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The time has come to draw a line. I have learned to eschew involvement in public debate because what currently passes for civil discourse is all too often anything but civil. I am especially reticent about commenting on matters pertaining to Judaism because it is my experience as a historian of Jewish descent that many people involved in these discussions do not appreciate the depth of historical Jewish suffering. Prima facie evidence of this issue can be seen in the growing tendency of commentators to use Jewish bodies as a currency for measuring an expressed sense of grievance.
Now this tendency has come to Rappahannock. One of our county officers recently attended a misguided rally dedicated to the mendacious premise that our most recent national election was decided by fraud. This has aroused some debate in the pages of our local newspaper. Among these letters was a deeply personal statement from Thomas Storch in which he expressed dismay that the politician in question had stood alongside “those who espouse a Nazi ideology.” Given his family’s trauma, these sentiments should not come as a surprise. After all, it is part of Jewish historical memory that a modern democracy can lose its mind, resulting in massive loss of life. What we witnessed on January 6 was political theatre followed by political madness and politicised violence. We should all be grateful that our Republic has subsequently demonstrated its resilience.
Mr. Storch’s letter resulted in an excoriating reply from Ben Jones, who characterized Mr. Storch’s remarks as a gross generalization that was insulting to the thousands of participants at the Stop the Steal rally who did not attack our Capitol, and who did not assault the law enforcement officers tasked with its protection, and who did not attempt to disrupt the lawful processes of our government, as well as constituting an insult to the millions of Americans who voted for the person responsible for disseminating the falsehood that motivated the mob in the first place. In doing so, Mr. Jones made his own generalization, that Mr. Storch has accused all of these persons of being Nazis. I will grant that Mr. Storch could have used more specific language, but I did not think that he was referring to this larger group of people. My immediate response was to think of various persons whose participation in the riot has been well documented, and whose remarks and attire made clear their anti-American lust for Nazism with such execrable slogans as “Camp Auschwitz - Staff Member,” and “6MWNE,” which latter statement is shorthand for “six million was not enough,” a wretched love letter to genocide.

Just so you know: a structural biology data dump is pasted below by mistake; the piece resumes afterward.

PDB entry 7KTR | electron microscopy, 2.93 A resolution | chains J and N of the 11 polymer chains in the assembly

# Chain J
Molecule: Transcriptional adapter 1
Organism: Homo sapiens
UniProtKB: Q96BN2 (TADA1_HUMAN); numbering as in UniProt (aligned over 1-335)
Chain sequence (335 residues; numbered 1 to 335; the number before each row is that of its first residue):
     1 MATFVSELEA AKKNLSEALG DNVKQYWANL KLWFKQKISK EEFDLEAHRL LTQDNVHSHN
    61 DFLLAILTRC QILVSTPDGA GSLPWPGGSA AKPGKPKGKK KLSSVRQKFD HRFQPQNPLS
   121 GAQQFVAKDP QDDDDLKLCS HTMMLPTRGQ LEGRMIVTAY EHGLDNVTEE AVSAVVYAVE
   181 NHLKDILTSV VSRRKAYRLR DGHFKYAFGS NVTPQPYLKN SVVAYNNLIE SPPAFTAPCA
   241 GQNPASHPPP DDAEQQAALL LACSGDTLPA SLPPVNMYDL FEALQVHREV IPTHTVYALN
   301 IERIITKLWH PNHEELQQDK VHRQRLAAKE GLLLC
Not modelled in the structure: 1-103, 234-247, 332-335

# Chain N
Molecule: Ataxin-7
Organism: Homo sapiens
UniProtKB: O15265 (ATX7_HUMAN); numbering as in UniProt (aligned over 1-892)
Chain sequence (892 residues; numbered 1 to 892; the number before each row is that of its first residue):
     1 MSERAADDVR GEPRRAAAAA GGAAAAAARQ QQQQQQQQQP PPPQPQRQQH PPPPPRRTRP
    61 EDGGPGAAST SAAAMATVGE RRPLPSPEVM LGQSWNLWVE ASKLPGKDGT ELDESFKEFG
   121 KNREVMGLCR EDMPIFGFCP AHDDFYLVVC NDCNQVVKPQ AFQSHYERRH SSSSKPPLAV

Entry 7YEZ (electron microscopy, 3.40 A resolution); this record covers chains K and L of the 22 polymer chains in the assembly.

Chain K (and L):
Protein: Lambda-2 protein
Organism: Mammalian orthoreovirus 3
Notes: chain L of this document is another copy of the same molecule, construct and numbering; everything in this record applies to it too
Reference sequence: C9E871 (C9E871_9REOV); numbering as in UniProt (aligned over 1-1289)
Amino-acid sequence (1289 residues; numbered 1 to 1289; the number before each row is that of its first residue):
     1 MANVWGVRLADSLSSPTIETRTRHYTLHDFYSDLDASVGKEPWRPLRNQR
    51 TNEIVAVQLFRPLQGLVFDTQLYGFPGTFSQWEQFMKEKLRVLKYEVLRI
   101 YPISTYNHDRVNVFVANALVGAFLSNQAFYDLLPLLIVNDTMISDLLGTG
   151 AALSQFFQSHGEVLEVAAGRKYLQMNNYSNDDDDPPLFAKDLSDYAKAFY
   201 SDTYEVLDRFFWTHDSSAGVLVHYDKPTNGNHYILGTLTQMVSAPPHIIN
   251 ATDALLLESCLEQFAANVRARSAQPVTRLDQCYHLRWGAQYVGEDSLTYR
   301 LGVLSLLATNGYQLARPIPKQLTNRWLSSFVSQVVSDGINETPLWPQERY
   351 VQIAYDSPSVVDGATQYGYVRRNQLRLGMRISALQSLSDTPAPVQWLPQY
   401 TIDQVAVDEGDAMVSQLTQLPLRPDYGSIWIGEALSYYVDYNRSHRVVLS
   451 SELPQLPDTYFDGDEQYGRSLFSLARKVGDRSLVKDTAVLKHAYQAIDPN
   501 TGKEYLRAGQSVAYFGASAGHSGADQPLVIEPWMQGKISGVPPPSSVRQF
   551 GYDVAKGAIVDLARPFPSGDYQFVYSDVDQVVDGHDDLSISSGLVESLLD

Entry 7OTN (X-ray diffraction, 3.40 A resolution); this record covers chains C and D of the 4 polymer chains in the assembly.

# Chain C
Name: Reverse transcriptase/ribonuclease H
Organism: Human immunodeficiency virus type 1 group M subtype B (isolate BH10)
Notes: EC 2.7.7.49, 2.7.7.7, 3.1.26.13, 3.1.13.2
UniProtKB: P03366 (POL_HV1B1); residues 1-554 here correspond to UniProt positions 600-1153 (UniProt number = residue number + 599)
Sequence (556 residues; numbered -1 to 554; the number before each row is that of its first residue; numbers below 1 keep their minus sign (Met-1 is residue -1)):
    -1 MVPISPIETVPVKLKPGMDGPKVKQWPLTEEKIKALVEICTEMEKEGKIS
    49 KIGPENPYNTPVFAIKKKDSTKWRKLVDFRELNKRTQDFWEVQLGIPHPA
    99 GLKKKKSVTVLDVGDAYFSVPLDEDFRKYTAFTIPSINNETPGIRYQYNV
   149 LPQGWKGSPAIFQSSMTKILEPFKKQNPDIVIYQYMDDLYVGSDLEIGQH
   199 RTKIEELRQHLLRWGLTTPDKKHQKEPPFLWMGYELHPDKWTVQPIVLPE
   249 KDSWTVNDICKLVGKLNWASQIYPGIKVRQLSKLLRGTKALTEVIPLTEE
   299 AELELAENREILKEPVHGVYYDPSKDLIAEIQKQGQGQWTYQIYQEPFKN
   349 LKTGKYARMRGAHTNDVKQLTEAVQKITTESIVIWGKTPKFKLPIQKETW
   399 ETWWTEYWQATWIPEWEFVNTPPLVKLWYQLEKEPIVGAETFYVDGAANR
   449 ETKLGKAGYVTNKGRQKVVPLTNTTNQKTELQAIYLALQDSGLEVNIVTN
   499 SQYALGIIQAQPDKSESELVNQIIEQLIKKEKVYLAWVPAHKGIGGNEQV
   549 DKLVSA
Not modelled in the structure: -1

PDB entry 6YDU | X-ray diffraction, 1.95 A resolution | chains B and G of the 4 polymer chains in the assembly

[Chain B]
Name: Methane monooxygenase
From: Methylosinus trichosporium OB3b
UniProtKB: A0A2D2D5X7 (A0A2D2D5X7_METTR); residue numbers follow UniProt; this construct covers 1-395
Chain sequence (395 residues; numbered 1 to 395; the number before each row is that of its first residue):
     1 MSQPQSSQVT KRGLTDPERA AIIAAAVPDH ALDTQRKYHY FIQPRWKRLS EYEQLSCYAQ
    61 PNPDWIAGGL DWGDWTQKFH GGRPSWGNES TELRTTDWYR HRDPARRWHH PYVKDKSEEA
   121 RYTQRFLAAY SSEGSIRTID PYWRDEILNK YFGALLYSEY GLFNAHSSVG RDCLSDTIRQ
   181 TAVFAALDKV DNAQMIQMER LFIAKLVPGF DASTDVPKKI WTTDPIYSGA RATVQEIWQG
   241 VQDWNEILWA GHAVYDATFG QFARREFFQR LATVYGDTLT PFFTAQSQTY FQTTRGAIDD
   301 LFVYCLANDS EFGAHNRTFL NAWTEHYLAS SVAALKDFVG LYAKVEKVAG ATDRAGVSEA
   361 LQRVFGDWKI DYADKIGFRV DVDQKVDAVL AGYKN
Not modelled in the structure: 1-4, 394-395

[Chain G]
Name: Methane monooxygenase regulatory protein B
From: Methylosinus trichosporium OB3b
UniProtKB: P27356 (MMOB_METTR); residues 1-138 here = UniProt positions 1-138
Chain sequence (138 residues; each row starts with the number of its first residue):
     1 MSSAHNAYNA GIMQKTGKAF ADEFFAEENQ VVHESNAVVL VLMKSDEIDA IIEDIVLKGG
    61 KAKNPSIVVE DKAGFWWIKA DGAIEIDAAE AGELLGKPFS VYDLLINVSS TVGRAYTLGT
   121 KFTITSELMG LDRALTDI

Mr. Jones asserted that he saw no evidence of “Nazis” at the “event” in the Capitol Ellipse. This claim strains credulity. I suggest that he look to online sources using the keywords “Nazis” and “Capitol Riot.” He will find his evidence without difficulty. Mr. Jones remarked in his letter that he has visited Auschwitz, and has spoken at events associated with Holocaust memorials, for which he is to be commended. Yet having reflected on man’s inhumanity to man, he needs to reconsider those very lessons. It is clear from Mr. Storch’s letter that his family suffered under the Nazis. This does not appear to have mattered to Mr. Jones, who made no acknowledgement of Mr. Storch’s anguish, of his loss, or of his obvious dismay that there were Neo-Nazis among a mob that stormed the Capitol of the United States of America. Instead, he chose to lecture him about Nazism. In fact, Mr. Jones concluded his letter by maligning Mr. Storch with the accusation that in expressing his opinion, this individual was acting like a Nazi.
To whit, Mr. Storch — who had family members murdered in the Holocaust — expressed dismay that one of our county officers was in any way affiliated with an event attended by people who went on to attack our Capitol in concert with persons espousing approbation for the Third Reich. In response, Mr. Jones denied the presence of Nazis at the riot, insinuated that the letter writer was taking a page from Hitler’s playbook, and demanded an apology for the “attack” against Ron Frazier and other persons who attended the rally. Mr. Jones should stand more firmly on the moral high ground if he wishes to claim it. The erstwhile Congressman could have taken a step in that direction merely by acknowledging Mr. Storch’s personal loss. Instead, he did quite the opposite. Such misplaced rhetoric is precisely the wrong way to talk about the Holocaust, especially to someone who is not a student of the same, but a victim. Mr. Storch, you are not the one who needs to apologize.
The writer lives in Flint Hill.